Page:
Over 353.1K Daily Active Readers

Let Us Find You a Pageant to Enter

Pageant Planet Responds to “What Pageant Should You Compete in Based on Your Dress Size?”

Yesterday, Pageant Planet created and published an article, “What Pageant Should You Compete in Based on Your Dress Size?” that caused quite a bit of controversy within the pageant community. We wanted to take a moment to address the controversy and explain the article.

The intent of the article

Most of the controversy surrounding the article was the idea that this article’s purpose was to tell pageant contestants that they cannot be successful in certain pageant systems based on what size dress they wear. This idea paints a picture of tearing women down based on their looks instead of helping women of all shapes, sizes, ages, colors, etc. be successful in pageantry no matter what their appearance is.

The intent behind the article is, in reality, much different than that idea.

Frequently, Pageant Planet receives heartbreaking stories of girls who compete in systems and are told that they’re “too big” or their body doesn’t fit the type of girl the system is looking for. The common thread among these stories is that each girl wished she knew this before investing her time, money and energy preparing for a pageant that wasn’t a good fit for her. One example of this was mentioned in the comment section on FaceBook after we posted the article…

FB Comment 1
On our Facebook post of this article, many women shared their experiences as plus size women in pageantry. Many of whom appreciated the blunt honesty in the article because of negative experiences and wasted time and money on systems that were not willing to accept them for who they are.

FB Comment 2
Unfortunately, this disappointment comes from many young women all too frequently in the pageant industry.

This article served as a way of notifying girls that despite some pageants claiming to be welcoming to all body types, one look at former winners tells a different story.

Does this mean girls should avoid competing in certain systems because they don’t look like past winners? Absolutely not. It does, however, mean that girls deserve to be informed before investing their money and time into a program that may not be willing to invest back in them.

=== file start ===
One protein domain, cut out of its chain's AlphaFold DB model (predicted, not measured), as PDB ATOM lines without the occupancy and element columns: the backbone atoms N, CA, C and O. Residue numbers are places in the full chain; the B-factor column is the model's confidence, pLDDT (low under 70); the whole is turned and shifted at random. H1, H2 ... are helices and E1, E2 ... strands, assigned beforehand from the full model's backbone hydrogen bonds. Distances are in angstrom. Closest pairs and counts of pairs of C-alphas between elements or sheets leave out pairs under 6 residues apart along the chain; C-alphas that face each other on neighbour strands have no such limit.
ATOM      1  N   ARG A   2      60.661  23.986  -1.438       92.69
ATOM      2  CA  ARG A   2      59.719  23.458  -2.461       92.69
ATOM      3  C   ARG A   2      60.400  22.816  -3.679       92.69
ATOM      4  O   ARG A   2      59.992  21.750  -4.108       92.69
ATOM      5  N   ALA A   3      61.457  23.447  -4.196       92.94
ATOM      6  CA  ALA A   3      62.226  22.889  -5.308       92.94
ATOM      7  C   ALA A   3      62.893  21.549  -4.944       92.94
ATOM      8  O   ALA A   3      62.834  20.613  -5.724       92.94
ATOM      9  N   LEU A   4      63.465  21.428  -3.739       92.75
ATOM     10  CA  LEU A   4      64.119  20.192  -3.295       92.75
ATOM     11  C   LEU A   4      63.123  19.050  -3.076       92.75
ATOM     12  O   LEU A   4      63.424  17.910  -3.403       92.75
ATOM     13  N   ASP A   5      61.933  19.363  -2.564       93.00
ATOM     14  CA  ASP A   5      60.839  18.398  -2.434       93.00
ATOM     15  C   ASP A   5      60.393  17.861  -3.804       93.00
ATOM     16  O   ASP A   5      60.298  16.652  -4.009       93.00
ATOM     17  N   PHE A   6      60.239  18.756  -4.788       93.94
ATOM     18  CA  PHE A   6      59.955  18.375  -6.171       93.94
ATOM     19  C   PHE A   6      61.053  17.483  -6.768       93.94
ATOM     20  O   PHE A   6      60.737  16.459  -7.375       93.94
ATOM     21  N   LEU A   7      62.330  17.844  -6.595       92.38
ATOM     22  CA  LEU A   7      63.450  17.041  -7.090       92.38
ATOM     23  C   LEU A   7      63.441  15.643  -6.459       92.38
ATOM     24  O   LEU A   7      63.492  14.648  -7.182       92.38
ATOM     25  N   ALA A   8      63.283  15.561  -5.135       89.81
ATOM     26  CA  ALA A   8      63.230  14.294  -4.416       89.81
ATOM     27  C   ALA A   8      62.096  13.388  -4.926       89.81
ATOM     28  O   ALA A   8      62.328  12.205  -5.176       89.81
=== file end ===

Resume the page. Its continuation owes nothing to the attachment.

Miss America 2011, Teresa Scanlan, also saw the article and has some comments she wanted to share. Check out what she had to say here:

Starting the conversation

Ultimately, the pageant industry as a whole is not where it should be in terms of body inclusivity. This article was meant to give our readers a realistic view of the landscape of pageantry as it stands today, not how it should be or stay.

We do apologize to anyone who may have felt discouraged by the article that was posted and we want to assure you that was not our intent. We hope instead that this article will serve as a starting point for a conversation surrounding inclusivity and body positivity in pageantry. The climate currently in place will continue to stand as is unless we, as a community, demand change from pageant systems and pageant directors who do not value diversity.

We try to post articles that progress the industry forward as much as possible. In the past we have posted articles like, “How to be Comfortable with YOUR Body” and “How Pageantry Has Changed to be More Than Just Outer Beauty.” Over the years, we have tried to focus on aspects of pageantry like community service, academics and being a well-rounded titleholder alongside traditional pageant preparation.

We will continue to post these positive articles and hope to stand with you all while this industry continues to shift, change and develop into a more inclusive and relevant industry for all.

Which dress do you like better?

7 thoughts on “Pageant Planet Responds to “What Pageant Should You Compete in Based on Your Dress Size?”

  1. I actually very much appreciated this article! It was very real and I am here for it! I’m not a plus sized girl by any real measure, but in MAO I have been treated as though I am. I am a curvy dress size 5/6, which is not only NOT plus, but is still smaller than the average American woman. My comments sheet from one of my early interviews my first time competing in MAO was flooded with “Needs to lose weight before swimsuit” or “needs to hit the gym”, even though the interview is supposed to be about the substance of the woman and her platform! I was so upset. I’m a very confident woman, but I remember sobbing after getting my comments back. MAO (and pageants in general) is struggling to show that they are as inclusive as they claim. Pageantry has a long way to go in the body positivity arena. If I felt constantly berated for my size at a 6, I can hardly imagine what its like to be plus and in “mainstream” pageantry.